or more thas the entire fall for last
winter. The temperature ts higher
than last Friday and Saturday, but the
driven snow stings like a whip, and
persons obliged to be outdoors suffer
All the charitable societies are tax
ed beyond their resources, owing to
the sudden demands made upon them.
Of the 15,000 destitute families in the
city, as efctimated by Blair, superin
tendent of the outdoor poor, nearly all
are either freezing or starving today.
The continued storm has handicapped
all efforts to aid and the blizzard of
today has necessitated a complete sus
pension. The thousands of poor Jews,
Italians, Greeks, Syrians and Armen
ians, who make a living by selling fruit,
confectionery and other small articles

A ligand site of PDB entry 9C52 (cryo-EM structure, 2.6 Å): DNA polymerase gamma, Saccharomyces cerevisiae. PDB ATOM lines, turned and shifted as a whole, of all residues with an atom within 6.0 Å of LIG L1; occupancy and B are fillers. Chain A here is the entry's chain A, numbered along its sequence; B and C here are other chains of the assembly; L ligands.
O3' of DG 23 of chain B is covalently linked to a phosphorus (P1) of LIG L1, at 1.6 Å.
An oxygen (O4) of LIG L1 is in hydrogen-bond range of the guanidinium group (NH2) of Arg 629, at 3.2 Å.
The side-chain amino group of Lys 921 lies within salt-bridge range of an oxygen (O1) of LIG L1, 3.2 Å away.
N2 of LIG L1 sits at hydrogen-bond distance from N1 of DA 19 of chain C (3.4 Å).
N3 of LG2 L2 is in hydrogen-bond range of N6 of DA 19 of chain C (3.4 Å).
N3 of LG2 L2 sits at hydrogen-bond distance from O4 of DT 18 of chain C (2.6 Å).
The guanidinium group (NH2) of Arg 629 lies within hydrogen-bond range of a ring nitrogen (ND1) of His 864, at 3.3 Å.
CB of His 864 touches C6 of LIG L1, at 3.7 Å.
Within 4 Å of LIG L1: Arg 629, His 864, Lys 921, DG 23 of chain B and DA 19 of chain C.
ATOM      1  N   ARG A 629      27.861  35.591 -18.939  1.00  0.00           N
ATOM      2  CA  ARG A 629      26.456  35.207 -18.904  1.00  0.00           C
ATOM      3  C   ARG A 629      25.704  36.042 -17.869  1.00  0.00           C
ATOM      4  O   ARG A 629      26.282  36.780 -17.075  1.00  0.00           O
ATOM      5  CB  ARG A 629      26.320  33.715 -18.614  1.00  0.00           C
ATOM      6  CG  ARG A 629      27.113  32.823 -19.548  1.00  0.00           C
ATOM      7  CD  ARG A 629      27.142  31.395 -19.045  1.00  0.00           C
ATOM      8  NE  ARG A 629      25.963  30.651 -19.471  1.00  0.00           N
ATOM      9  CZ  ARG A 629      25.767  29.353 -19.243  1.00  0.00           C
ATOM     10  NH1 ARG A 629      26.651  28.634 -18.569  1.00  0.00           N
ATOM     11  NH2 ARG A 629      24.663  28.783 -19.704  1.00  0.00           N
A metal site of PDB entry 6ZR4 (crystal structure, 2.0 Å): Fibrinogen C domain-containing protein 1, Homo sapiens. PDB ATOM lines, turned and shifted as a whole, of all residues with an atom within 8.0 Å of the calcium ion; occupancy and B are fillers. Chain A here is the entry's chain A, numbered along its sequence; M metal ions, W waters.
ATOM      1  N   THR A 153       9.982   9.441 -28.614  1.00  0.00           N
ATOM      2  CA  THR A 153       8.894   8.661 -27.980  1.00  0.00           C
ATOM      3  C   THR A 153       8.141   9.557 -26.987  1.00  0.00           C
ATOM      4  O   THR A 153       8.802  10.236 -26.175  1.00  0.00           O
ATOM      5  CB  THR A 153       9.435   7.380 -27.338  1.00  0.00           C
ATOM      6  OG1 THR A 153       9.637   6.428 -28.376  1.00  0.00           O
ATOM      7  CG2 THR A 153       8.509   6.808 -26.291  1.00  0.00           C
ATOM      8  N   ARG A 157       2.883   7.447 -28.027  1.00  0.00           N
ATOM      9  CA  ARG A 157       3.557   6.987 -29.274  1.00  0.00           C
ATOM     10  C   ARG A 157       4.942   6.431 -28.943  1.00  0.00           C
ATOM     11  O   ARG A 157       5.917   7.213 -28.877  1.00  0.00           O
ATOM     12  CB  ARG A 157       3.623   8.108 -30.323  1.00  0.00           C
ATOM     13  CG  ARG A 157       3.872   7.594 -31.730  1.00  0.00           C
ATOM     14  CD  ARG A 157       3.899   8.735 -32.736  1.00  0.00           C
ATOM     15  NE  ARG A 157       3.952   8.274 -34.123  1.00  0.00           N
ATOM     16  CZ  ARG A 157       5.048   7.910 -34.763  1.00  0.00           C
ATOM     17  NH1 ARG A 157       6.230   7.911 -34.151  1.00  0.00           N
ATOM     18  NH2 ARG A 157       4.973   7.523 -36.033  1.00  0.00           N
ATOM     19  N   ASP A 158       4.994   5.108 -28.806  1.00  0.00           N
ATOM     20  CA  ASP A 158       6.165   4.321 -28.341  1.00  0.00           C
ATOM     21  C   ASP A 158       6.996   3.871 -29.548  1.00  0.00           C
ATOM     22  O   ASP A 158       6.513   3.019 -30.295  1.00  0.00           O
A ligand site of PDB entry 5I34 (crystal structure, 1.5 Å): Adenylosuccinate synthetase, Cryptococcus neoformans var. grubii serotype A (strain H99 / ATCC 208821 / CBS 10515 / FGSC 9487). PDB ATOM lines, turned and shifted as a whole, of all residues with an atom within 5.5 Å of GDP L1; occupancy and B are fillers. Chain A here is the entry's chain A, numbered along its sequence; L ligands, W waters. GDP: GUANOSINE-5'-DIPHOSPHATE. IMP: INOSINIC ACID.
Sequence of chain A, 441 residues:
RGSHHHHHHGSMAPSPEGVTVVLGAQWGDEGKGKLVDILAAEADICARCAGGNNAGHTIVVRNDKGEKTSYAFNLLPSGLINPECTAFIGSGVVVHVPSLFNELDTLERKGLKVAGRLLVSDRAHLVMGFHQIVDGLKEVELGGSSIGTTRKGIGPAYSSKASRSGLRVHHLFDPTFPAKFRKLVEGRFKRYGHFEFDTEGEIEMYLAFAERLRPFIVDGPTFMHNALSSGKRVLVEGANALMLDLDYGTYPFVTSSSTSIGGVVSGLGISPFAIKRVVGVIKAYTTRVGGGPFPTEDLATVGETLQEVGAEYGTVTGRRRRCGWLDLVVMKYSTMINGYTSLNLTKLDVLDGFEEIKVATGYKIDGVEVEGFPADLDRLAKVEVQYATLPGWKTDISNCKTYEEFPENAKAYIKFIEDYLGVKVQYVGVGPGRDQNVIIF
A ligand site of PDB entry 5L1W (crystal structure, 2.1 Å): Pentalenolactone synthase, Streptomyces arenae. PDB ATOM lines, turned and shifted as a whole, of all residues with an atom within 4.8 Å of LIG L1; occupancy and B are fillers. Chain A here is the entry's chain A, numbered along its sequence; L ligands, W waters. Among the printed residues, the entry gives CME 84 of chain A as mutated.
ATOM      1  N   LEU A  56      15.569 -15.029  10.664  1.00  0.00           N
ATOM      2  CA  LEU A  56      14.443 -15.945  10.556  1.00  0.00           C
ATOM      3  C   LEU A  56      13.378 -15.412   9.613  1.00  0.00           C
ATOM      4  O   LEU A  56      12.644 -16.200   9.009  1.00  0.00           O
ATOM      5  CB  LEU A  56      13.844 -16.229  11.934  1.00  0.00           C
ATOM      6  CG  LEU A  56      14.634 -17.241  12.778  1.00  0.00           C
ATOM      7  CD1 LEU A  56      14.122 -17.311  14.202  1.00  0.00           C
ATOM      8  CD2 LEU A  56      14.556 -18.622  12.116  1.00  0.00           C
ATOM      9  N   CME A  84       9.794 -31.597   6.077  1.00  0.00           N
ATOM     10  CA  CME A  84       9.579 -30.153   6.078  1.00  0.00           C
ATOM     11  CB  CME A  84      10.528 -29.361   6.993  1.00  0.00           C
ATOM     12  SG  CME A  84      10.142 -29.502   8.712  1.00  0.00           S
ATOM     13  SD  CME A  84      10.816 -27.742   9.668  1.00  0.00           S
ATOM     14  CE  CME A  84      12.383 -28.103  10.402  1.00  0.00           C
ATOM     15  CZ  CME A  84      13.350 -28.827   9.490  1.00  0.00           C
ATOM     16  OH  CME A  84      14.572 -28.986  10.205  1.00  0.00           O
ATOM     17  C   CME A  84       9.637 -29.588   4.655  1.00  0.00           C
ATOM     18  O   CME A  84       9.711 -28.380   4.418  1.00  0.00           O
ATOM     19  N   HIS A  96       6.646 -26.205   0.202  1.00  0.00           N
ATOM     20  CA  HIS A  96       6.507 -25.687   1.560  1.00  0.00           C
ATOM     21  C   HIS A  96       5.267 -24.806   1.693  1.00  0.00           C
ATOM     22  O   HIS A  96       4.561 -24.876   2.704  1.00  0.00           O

from push carts and stands, have been
driven out of business altogether, and
brought to the verge of starvation.
Fersons employed outdoors have lost
employment temporarily. They number
many thousands, and some of them will
swell the list of destitute. At the city
lodging house 310 persons were housed
last right. Of these 7766 were men,
twenty-two were women and the re
mainder children.
The task of keeping railroad trains
in motion was almost Herculean. Par
ticularly was this the case with the
lines running out of the Grand Central
station. With each hour the severity
of the conditions increased, and those
in charge of the work were reluctantly
compelled to admit that total stagna
tion of traffic stared them in the face.
It was stated that the Old Colony ex
press, westbound, was stuck in a snow
drift somewhere east of New Haven,
and that all trains on the New London
division were having much trouble.
The officials of both roads declared
at 4 p. m. that wo through trains had